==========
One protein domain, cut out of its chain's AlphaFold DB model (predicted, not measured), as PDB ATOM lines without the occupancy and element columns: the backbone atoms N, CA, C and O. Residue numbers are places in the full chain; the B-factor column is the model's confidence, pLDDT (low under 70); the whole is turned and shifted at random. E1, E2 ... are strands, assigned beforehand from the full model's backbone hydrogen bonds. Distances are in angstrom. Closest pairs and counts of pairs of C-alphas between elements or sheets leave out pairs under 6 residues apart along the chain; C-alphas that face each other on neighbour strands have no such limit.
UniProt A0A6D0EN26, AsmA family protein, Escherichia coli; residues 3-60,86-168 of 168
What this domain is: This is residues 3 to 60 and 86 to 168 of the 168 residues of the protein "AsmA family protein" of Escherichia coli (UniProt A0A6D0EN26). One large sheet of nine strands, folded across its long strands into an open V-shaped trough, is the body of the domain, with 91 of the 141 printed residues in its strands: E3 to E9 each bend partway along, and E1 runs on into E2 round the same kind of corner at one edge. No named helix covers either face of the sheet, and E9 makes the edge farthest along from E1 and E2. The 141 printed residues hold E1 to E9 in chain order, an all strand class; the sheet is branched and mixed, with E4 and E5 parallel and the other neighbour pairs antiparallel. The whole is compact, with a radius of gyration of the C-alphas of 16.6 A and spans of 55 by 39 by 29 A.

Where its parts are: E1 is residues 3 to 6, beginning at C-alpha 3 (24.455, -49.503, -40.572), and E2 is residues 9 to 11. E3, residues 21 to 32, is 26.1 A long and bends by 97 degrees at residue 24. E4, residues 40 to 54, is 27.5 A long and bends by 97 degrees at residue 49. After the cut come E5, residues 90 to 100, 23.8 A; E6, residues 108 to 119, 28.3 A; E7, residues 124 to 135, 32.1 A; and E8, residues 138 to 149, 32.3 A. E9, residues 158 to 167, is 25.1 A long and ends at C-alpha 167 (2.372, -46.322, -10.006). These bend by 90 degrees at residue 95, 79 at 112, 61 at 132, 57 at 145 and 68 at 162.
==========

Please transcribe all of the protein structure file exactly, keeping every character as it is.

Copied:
One protein domain, cut out of its chain's AlphaFold DB model (predicted, not measured), as PDB ATOM lines without the occupancy and element columns: the backbone atoms N, CA, C and O. Residue numbers are places in the full chain; the B-factor column is the model's confidence, pLDDT (low under 70); the whole is turned and shifted at random. E1, E2 ... are strands, assigned beforehand from the full model's backbone hydrogen bonds. Distances are in angstrom. Closest pairs and counts of pairs of C-alphas between elements or sheets leave out pairs under 6 residues apart along the chain; C-alphas that face each other on neighbour strands have no such limit.
UniProt A0A6D0EN26, AsmA family protein, Escherichia coli; residues 3-60,86-168 of 168
What this domain is: This is residues 3 to 60 and 86 to 168 of the 168 residues of the protein "AsmA family protein" of Escherichia coli (UniProt A0A6D0EN26). One large sheet of nine strands, folded across its long strands into an open V-shaped trough, is the body of the domain, with 91 of the 141 printed residues in its strands: E3 to E9 each bend partway along, and E1 runs on into E2 round the same kind of corner at one edge. No named helix covers either face of the sheet, and E9 makes the edge farthest along from E1 and E2. The 141 printed residues hold E1 to E9 in chain order, an all strand class; the sheet is branched and mixed, with E4 and E5 parallel and the other neighbour pairs antiparallel. The whole is compact, with a radius of gyration of the C-alphas of 16.6 A and spans of 55 by 39 by 29 A.

Where its parts are: E1 is residues 3 to 6, beginning at C-alpha 3 (24.455, -49.503, -40.572), and E2 is residues 9 to 11. E3, residues 21 to 32, is 26.1 A long and bends by 97 degrees at residue 24. E4, residues 40 to 54, is 27.5 A long and bends by 97 degrees at residue 49. After the cut come E5, residues 90 to 100, 23.8 A; E6, residues 108 to 119, 28.3 A; E7, residues 124 to 135, 32.1 A; and E8, residues 138 to 149, 32.3 A. E9, residues 158 to 167, is 25.1 A long and ends at C-alpha 167 (2.372, -46.322, -10.006). These bend by 90 degrees at residue 95, 79 at 112, 61 at 132, 57 at 145 and 68 at 162.